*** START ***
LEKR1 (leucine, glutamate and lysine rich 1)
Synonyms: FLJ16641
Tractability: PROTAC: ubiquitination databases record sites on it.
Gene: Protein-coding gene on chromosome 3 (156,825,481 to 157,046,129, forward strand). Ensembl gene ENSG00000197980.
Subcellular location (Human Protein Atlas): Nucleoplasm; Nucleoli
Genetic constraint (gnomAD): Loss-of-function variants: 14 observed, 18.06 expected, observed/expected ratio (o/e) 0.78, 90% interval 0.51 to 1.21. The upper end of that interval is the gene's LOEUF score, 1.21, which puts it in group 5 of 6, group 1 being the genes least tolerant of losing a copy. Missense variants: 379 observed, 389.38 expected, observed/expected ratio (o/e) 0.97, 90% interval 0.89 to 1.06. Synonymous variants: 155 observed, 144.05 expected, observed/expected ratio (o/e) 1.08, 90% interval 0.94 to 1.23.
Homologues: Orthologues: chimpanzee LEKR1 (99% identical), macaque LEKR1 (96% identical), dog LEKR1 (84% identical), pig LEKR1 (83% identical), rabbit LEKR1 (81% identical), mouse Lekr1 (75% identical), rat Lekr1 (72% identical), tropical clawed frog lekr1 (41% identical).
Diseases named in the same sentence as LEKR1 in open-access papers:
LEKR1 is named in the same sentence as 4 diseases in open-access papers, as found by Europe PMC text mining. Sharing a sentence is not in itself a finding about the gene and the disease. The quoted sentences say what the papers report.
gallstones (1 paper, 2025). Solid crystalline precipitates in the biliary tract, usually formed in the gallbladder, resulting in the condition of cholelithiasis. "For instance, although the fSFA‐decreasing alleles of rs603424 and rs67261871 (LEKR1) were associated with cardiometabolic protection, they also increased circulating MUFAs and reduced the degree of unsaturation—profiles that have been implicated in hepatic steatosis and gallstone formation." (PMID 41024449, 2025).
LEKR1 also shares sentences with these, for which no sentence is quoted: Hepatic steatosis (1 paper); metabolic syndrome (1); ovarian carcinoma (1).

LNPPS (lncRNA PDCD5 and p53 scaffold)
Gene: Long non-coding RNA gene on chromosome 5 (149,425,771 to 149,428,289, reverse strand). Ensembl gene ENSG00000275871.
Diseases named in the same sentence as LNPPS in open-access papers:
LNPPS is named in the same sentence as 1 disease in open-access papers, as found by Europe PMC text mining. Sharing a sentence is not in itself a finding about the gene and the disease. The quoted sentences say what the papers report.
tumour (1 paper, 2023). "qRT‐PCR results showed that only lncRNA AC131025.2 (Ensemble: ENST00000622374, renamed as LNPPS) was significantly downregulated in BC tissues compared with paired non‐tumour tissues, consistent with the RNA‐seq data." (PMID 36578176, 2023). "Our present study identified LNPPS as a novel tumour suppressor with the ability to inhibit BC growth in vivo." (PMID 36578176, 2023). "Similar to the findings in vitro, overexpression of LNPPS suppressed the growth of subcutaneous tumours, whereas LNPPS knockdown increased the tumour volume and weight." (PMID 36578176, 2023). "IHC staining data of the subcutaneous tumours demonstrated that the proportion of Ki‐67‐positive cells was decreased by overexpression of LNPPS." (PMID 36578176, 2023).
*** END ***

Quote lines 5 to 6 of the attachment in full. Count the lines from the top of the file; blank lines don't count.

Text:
Subcellular location (Human Protein Atlas): Nucleoplasm; Nucleoli
Genetic constraint (gnomAD): Loss-of-function variants: 14 observed, 18.06 expected, observed/expected ratio (o/e) 0.78, 90% interval 0.51 to 1.21. The upper end of that interval is the gene's LOEUF score, 1.21, which puts it in group 5 of 6, group 1 being the genes least tolerant of losing a copy. Missense variants: 379 observed, 389.38 expected, observed/expected ratio (o/e) 0.97, 90% interval 0.89 to 1.06. Synonymous variants: 155 observed, 144.05 expected, observed/expected ratio (o/e) 1.08, 90% interval 0.94 to 1.23.